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Yale Bock is the President of Y H & C Investments, a Registered Investment Adviser based in Las Vegas, NV. My educational background is a B.A. in Economics from UC-Irvine, a MBA from UC-Irvine, and have earned the right to use the Chartered Financial Analyst designation. I have been managing... More
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  • Yellen, Obama's Phone And Pen, And Shark Tank- 0 comments
    Feb 12, 2014 3:08 PM

    Janet Yellen is now the head of the Federal Reserve, and on Tuesday she gave an update to House Financial Services Committee on the state of the U.S economy. The Fed "Head" indicated the current policy of slowing down the purchase of fixed income securities remains in place ("Tapering" for those who don't pay attention to Fed speak). According to her testimony, it is apparent the priority is reducing unemployment closer to "full" employment, which simply means they want far more people out looking for, and actually obtaining, jobs. As part of the Fed's dual mandate, the other main objective is to control inflation. With the big "I" submerged at an annual rate below 2%, the Fed clearly believes they have inflationary forces under control. Many skeptics believe deflation is the major problem the country faces, with still stubborn low labor force participation and factory capacity utilization rates. The most recent jobs report indicated progress on both fronts, as the two categories were at their highest levels in quite some time. Obviously, the equity markets liked what Mrs. Yellen had to say, as low interest rates for as far as the eye can see remain a soothing balm for long skittish investors.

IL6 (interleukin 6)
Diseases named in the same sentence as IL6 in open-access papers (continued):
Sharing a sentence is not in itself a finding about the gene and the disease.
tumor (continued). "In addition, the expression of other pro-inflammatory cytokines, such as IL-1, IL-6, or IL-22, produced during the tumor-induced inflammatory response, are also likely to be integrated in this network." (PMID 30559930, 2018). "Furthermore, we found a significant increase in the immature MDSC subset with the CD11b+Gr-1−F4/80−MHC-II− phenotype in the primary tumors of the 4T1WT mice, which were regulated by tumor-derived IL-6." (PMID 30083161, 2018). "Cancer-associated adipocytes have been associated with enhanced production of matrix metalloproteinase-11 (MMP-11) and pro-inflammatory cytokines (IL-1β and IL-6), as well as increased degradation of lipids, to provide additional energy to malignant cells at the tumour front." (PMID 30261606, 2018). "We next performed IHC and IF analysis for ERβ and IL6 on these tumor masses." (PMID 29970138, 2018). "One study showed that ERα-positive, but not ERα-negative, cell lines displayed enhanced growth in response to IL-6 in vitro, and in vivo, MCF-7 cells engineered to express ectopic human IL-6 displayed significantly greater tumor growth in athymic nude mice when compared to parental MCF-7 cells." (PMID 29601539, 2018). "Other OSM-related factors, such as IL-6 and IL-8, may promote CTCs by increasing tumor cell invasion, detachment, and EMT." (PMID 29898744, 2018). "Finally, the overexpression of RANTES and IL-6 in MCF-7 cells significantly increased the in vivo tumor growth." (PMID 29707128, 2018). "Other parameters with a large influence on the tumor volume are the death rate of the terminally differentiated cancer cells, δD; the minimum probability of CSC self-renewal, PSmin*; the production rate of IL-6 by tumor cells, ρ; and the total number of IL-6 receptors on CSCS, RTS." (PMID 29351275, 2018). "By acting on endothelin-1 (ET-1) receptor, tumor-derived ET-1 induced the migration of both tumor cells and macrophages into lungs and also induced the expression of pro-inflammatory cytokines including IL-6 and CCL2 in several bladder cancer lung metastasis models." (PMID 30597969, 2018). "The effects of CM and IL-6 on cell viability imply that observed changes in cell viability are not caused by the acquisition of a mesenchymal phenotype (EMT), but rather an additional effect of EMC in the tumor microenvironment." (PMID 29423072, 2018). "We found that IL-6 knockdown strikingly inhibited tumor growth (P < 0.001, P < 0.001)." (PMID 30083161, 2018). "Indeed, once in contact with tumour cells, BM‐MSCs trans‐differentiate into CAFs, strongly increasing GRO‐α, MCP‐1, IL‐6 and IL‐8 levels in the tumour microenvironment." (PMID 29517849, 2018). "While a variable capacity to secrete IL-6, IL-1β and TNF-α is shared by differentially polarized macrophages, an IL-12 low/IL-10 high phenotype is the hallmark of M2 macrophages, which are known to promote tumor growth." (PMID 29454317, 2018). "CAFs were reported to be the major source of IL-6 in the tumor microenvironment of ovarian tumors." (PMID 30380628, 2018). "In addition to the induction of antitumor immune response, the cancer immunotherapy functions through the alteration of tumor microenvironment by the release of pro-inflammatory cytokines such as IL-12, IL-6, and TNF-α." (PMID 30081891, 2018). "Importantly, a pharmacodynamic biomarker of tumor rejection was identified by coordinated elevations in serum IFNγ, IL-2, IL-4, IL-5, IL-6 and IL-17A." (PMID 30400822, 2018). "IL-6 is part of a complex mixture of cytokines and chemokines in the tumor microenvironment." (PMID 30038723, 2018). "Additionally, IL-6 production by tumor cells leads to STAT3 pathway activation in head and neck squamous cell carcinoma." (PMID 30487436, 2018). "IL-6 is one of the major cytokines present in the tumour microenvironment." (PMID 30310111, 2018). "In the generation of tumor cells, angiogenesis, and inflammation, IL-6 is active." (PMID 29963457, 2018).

President Obama's recent quotes about having "a pen and a phone" are certainly suggestive of the realization by our nation's "leader" he is legislatively frozen, and probably acknowledgement of the potential loss of the Senate during the November elections. As such, the comment speaks to what he can accomplish on his own through Presidential directives. Looking at it differently, an objective observer might ponder the serious question of unilateral decision making in a country which was founded on the idea of a government based on a series of checks and balances. Consequently, when you see how the Affordable Care Act has now been modified in quite a few ways since it has been implemented, one gets back to the principle of checks and balances and whether of not our "leader", along with his partisan pal Senate Majority Leader Harry Reid, have any recognition their policies might not be working. Opponents of Mr. Obama might say that instead of having a pen and a phone, a brain would be more useful.

    The Olympics started last week in Russia, and Mr. Putin's face was never more evident as he proudly unveiled the Winter Games in the new facilities that many companies in Russia ponied up hundreds of millions of dollars for in the hope of being reimbursed. Nyet, and in reality, the country will probably face a situation where many of these monuments won't get near the kind of usage they thought when originally conceived. Enjoy the games, Vlad, you will be paying for them for quite some time.